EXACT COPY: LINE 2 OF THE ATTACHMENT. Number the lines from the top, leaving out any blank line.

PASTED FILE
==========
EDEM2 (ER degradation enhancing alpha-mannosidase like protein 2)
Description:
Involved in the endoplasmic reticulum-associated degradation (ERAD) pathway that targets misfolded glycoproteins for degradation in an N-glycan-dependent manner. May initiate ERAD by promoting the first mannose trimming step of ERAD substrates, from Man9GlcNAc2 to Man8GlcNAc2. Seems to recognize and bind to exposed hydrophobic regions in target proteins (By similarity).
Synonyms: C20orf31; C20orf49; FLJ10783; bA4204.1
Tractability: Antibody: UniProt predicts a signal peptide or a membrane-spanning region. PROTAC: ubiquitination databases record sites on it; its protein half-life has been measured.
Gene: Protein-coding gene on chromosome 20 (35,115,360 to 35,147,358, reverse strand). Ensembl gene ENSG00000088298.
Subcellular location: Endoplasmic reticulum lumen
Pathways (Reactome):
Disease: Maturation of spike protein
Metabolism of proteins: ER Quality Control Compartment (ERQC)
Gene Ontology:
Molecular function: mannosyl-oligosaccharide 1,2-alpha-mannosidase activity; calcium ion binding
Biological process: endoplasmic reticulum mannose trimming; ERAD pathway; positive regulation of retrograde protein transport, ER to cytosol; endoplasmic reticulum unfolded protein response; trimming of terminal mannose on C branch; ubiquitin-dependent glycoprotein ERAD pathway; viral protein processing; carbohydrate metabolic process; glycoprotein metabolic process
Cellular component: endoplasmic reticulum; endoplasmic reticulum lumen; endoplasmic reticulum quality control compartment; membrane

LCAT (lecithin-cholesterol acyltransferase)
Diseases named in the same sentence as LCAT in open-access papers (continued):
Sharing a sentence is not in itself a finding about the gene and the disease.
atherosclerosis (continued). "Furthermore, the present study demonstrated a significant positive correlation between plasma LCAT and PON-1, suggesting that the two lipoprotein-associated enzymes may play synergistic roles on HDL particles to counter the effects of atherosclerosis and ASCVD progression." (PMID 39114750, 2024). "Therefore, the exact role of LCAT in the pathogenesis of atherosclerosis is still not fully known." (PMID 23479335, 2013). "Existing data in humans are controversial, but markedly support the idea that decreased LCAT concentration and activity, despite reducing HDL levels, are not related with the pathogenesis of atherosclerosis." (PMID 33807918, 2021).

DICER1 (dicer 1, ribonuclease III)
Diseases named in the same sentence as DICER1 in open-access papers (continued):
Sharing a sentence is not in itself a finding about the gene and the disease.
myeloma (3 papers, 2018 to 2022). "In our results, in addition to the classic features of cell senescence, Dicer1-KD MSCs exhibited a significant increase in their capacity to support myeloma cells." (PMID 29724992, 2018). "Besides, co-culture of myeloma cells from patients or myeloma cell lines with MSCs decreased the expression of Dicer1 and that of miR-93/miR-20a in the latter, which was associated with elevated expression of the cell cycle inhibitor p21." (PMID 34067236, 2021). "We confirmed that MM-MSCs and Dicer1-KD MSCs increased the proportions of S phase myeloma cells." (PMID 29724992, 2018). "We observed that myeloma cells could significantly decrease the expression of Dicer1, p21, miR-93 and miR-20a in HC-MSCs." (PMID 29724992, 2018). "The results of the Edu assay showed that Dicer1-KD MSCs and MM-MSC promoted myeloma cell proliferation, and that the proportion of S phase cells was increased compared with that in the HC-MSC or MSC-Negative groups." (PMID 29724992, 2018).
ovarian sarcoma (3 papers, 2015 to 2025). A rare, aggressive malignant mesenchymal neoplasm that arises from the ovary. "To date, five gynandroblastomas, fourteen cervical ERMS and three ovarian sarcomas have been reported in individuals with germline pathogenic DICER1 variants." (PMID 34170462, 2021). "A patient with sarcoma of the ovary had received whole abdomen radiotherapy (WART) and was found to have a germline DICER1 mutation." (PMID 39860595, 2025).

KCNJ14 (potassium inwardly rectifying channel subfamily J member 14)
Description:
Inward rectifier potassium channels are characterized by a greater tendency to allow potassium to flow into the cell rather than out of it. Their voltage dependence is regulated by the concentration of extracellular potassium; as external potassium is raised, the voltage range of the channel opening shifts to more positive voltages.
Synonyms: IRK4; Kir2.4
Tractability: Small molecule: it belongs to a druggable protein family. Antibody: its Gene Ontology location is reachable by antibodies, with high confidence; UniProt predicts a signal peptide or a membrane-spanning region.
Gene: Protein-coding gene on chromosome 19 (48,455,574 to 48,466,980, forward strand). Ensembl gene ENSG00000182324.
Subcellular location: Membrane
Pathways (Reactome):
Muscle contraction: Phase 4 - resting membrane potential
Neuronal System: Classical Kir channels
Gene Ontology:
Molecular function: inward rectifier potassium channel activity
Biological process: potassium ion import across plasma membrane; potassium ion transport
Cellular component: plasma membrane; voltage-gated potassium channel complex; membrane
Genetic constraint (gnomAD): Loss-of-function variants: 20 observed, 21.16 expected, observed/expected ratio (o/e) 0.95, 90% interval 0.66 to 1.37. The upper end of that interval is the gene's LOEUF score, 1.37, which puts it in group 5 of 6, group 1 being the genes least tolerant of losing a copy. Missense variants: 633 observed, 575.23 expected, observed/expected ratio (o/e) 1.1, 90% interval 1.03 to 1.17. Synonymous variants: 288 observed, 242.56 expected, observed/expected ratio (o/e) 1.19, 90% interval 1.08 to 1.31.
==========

Description: